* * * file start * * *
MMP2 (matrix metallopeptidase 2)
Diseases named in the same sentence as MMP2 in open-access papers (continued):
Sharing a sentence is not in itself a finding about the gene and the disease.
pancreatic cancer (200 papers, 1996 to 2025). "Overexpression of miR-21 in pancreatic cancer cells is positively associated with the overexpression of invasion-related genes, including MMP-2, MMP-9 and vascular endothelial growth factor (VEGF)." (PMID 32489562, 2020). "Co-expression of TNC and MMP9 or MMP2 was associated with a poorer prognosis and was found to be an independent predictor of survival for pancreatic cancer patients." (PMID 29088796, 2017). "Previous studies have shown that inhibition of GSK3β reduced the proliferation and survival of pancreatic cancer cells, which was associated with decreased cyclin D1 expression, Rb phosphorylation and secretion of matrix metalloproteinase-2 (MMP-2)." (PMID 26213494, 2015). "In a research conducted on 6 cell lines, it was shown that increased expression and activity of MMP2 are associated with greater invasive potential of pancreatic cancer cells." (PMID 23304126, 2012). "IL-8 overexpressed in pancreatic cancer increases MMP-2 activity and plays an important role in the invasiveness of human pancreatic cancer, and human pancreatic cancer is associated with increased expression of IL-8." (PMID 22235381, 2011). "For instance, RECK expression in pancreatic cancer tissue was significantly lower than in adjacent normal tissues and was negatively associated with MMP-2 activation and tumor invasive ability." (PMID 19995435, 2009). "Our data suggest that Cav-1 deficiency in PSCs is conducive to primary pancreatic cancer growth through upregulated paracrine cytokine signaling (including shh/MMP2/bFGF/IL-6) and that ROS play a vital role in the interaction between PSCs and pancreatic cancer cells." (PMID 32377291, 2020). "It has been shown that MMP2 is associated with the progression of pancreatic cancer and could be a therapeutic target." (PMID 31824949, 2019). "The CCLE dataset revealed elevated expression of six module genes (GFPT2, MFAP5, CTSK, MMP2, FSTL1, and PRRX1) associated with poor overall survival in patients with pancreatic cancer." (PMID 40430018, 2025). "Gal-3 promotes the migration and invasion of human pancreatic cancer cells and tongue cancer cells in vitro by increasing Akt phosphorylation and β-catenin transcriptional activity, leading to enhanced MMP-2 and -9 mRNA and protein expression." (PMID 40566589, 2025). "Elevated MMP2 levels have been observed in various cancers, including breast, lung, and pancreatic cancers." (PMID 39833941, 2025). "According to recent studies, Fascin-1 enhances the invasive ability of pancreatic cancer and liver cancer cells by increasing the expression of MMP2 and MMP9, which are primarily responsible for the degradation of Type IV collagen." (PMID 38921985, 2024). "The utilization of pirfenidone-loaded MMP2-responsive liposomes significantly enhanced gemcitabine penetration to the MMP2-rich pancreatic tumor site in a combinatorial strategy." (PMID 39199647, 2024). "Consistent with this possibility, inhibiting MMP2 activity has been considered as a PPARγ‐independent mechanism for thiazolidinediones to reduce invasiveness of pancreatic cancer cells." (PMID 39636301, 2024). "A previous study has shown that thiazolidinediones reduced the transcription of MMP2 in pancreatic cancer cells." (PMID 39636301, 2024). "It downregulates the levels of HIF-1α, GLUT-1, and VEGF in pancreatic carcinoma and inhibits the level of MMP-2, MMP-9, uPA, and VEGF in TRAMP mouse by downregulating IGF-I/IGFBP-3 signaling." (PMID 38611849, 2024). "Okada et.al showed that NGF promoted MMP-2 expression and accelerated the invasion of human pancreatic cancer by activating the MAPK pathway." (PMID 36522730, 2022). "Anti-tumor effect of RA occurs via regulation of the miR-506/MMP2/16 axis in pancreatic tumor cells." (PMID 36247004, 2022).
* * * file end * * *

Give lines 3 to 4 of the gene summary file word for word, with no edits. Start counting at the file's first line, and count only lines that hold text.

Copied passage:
Sharing a sentence is not in itself a finding about the gene and the disease.
pancreatic cancer (200 papers, 1996 to 2025). "Overexpression of miR-21 in pancreatic cancer cells is positively associated with the overexpression of invasion-related genes, including MMP-2, MMP-9 and vascular endothelial growth factor (VEGF)." (PMID 32489562, 2020). "Co-expression of TNC and MMP9 or MMP2 was associated with a poorer prognosis and was found to be an independent predictor of survival for pancreatic cancer patients." (PMID 29088796, 2017). "Previous studies have shown that inhibition of GSK3β reduced the proliferation and survival of pancreatic cancer cells, which was associated with decreased cyclin D1 expression, Rb phosphorylation and secretion of matrix metalloproteinase-2 (MMP-2)." (PMID 26213494, 2015). "In a research conducted on 6 cell lines, it was shown that increased expression and activity of MMP2 are associated with greater invasive potential of pancreatic cancer cells." (PMID 23304126, 2012). "IL-8 overexpressed in pancreatic cancer increases MMP-2 activity and plays an important role in the invasiveness of human pancreatic cancer, and human pancreatic cancer is associated with increased expression of IL-8." (PMID 22235381, 2011). "For instance, RECK expression in pancreatic cancer tissue was significantly lower than in adjacent normal tissues and was negatively associated with MMP-2 activation and tumor invasive ability." (PMID 19995435, 2009). "Our data suggest that Cav-1 deficiency in PSCs is conducive to primary pancreatic cancer growth through upregulated paracrine cytokine signaling (including shh/MMP2/bFGF/IL-6) and that ROS play a vital role in the interaction between PSCs and pancreatic cancer cells." (PMID 32377291, 2020). "It has been shown that MMP2 is associated with the progression of pancreatic cancer and could be a therapeutic target." (PMID 31824949, 2019). "The CCLE dataset revealed elevated expression of six module genes (GFPT2, MFAP5, CTSK, MMP2, FSTL1, and PRRX1) associated with poor overall survival in patients with pancreatic cancer." (PMID 40430018, 2025). "Gal-3 promotes the migration and invasion of human pancreatic cancer cells and tongue cancer cells in vitro by increasing Akt phosphorylation and β-catenin transcriptional activity, leading to enhanced MMP-2 and -9 mRNA and protein expression." (PMID 40566589, 2025). "Elevated MMP2 levels have been observed in various cancers, including breast, lung, and pancreatic cancers." (PMID 39833941, 2025). "According to recent studies, Fascin-1 enhances the invasive ability of pancreatic cancer and liver cancer cells by increasing the expression of MMP2 and MMP9, which are primarily responsible for the degradation of Type IV collagen." (PMID 38921985, 2024). "The utilization of pirfenidone-loaded MMP2-responsive liposomes significantly enhanced gemcitabine penetration to the MMP2-rich pancreatic tumor site in a combinatorial strategy." (PMID 39199647, 2024). "Consistent with this possibility, inhibiting MMP2 activity has been considered as a PPARγ‐independent mechanism for thiazolidinediones to reduce invasiveness of pancreatic cancer cells." (PMID 39636301, 2024). "A previous study has shown that thiazolidinediones reduced the transcription of MMP2 in pancreatic cancer cells." (PMID 39636301, 2024). "It downregulates the levels of HIF-1α, GLUT-1, and VEGF in pancreatic carcinoma and inhibits the level of MMP-2, MMP-9, uPA, and VEGF in TRAMP mouse by downregulating IGF-I/IGFBP-3 signaling." (PMID 38611849, 2024). "Okada et.al showed that NGF promoted MMP-2 expression and accelerated the invasion of human pancreatic cancer by activating the MAPK pathway." (PMID 36522730, 2022). "Anti-tumor effect of RA occurs via regulation of the miR-506/MMP2/16 axis in pancreatic tumor cells." (PMID 36247004, 2022).